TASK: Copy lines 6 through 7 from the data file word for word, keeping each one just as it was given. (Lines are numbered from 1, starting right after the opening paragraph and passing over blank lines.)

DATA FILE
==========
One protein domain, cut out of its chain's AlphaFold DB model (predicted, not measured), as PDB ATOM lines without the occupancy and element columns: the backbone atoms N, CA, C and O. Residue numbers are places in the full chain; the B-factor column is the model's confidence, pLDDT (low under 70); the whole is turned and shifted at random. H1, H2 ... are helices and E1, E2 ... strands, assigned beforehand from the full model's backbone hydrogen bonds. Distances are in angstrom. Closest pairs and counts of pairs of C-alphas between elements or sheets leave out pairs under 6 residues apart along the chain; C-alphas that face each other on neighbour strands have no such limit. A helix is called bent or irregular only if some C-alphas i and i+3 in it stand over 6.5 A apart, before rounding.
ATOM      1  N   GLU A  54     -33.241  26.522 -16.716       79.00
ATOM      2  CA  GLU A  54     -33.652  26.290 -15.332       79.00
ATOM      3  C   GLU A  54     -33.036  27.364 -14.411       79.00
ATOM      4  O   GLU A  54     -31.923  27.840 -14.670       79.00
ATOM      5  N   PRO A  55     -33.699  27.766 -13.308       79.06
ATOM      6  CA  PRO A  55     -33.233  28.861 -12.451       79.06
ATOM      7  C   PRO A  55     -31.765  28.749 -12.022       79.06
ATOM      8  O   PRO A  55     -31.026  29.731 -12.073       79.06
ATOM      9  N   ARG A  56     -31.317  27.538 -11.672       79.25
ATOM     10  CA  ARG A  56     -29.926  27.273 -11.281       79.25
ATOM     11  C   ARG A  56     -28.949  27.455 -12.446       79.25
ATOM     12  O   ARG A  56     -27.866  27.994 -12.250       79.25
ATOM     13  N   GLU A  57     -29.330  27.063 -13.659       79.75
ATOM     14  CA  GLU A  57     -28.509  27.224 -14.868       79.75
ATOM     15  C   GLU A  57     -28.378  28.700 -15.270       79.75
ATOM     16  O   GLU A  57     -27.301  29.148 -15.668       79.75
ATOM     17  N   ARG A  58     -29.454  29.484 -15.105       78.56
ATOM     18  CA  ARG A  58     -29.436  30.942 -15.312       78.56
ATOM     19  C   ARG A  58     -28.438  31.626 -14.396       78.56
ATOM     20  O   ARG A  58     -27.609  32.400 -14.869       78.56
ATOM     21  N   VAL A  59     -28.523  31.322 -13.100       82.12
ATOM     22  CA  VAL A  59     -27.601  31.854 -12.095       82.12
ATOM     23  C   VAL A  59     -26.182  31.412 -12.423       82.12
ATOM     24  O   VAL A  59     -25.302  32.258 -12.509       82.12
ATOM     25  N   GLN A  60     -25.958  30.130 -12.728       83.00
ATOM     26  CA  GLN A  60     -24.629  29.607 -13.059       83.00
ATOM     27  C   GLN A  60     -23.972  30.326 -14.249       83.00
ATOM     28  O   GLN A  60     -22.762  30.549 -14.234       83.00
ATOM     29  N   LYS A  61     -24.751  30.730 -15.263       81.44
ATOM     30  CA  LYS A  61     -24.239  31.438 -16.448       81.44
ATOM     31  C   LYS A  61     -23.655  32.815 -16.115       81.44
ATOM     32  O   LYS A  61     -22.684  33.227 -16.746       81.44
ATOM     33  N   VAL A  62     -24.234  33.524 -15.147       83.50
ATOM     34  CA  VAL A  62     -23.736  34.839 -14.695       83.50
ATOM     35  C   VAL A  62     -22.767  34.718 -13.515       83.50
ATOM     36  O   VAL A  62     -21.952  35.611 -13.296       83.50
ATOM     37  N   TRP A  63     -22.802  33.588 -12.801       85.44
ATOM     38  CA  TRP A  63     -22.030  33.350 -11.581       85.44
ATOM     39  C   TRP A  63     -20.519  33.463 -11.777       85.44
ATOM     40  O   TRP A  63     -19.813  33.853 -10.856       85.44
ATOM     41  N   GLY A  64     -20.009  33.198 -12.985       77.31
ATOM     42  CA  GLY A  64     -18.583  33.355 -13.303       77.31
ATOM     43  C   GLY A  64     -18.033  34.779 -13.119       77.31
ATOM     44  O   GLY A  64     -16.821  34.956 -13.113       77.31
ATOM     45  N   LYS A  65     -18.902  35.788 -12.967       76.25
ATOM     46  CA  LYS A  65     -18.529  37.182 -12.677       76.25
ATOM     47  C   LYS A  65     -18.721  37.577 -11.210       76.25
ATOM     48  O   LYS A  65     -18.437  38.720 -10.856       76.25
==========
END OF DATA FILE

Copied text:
ATOM      6  CA  PRO A  55     -33.233  28.861 -12.451       79.06
ATOM      7  C   PRO A  55     -31.765  28.749 -12.022       79.06